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Medical News

Effect of Herpes Simplex Suppression on Incidence of HIV Among Women in Tanzania

March 27, 2008

Given that infection with herpes simplex virus type 2 (HSV-2) is associated with an increased risk of acquiring HIV, the current study tested whether therapy to suppress HSV-2 might reduce the risk of HIV acquisition.


The subjects of the study were female workers, ages 16-35, at recreational facilities in northwestern Tanzania. The women underwent interviews and serologic testing for HIV and HSV-2. The researchers enrolled women who were HIV-seronegative and HSV-2-seropositive in a randomized, double-blind, placebo-controlled trial of suppressive treatment with acyclovir (400mg twice daily).

The women attended mobile clinics every three months for a follow-up period of 12 to 30 months, depending on date of enrollment. Incidence of HIV infection was the primary outcome. The researchers used a modified intention-to-treat analysis; data for participants who became pregnant were censored. A tablet count at each visit was used to assess adherence to treatment.

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In all, 821 women participated and were randomly assigned to receive acyclovir (400 women) or a placebo (421 women). Eighty-three percent (n=679) completed follow-up; mean follow-up was 1.52 years for the acyclovir group and 1.62 years for the placebo group.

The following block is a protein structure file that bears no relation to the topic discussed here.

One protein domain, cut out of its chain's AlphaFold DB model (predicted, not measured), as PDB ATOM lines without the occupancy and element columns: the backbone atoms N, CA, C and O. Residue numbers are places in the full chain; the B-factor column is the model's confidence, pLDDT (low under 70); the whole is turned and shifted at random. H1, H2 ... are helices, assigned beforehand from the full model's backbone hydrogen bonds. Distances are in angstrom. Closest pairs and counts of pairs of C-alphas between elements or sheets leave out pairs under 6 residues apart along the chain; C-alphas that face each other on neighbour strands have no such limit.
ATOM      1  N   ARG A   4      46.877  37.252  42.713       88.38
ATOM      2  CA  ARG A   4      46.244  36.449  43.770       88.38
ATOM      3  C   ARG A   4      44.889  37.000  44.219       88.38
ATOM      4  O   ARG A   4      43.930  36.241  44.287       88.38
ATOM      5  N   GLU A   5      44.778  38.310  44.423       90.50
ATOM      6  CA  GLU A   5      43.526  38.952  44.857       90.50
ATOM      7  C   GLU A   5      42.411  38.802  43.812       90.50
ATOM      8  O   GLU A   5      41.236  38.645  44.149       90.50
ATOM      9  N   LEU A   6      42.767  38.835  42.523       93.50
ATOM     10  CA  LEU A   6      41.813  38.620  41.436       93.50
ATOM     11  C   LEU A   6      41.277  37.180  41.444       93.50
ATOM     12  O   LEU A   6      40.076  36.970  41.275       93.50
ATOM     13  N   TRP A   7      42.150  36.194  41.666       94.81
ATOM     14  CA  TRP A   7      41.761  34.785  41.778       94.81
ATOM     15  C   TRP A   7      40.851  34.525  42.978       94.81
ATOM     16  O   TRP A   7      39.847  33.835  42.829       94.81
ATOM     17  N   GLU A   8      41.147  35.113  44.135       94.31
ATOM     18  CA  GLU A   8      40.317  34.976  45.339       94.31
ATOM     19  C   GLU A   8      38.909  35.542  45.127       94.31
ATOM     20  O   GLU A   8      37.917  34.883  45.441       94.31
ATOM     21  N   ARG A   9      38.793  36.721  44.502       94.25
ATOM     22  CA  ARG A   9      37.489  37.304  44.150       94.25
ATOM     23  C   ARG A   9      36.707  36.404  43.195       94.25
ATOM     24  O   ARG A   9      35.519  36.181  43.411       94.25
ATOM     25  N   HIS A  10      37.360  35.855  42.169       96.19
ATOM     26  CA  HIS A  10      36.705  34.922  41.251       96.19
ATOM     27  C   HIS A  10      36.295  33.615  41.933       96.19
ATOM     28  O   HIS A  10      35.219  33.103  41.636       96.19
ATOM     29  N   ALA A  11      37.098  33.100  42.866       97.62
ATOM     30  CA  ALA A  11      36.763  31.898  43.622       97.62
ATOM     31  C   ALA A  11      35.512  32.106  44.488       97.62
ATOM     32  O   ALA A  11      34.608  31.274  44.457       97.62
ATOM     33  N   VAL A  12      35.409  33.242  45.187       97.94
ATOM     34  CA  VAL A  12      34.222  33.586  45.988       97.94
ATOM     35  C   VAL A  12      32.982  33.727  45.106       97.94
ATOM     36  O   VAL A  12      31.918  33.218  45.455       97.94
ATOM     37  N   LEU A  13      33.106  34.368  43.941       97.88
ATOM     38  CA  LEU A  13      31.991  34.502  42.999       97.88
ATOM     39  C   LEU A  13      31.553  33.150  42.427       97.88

HIV infection incidence was 4.27 per 100 person-years (27 women in the acyclovir group, 28 in the placebo group). There was no overall effect of acyclovir on the incidence of HIV (rate ratio for the acyclovir group, 1.08; 95 percent confidence interval, 0.64-1.83). Median adherence was estimated at 90 percent. At six, 12 and 24 months, genital HSV was detected in a similar proportion of women in the two groups. There were no serious adverse events attributable to acyclovir.

"These data show no evidence that acyclovir (400mg twice daily) as HSV suppressive therapy decreases the incidence of infection with HIV," the authors concluded.

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Adapted from:
New England Journal of Medicine
03.12.2008; doi: 10.1056/NEJMoa0800260; Deborah Watson-Jones, M.D., Ph.D.; Helen A. Weiss, Ph.D.; Mary Rusizoka, Dip. Med.; John Changalucha, M.Sc.; Kathy Baisley, M.Sc.; Kokugonza Mugeye, Dip. Med.; Clare Tanton, M.Sc.; David Ross, M.D., Ph.D.; Dean Everett, Ph.D.; Tim Clayton, M.Sc.; Rebecca Balira, M.Sc.; Louise Knight, M.Sc.; Ian Hambleton, Ph.D.; Jerome Le Goff, M.Sc., Ph.D.; Laurent Belec, M.Sc., Ph.D.; Richard Hayes, D.Sc.


  
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This article was provided by CDC National Prevention Information Network. It is a part of the publication CDC HIV/Hepatitis/STD/TB Prevention News Update.
 
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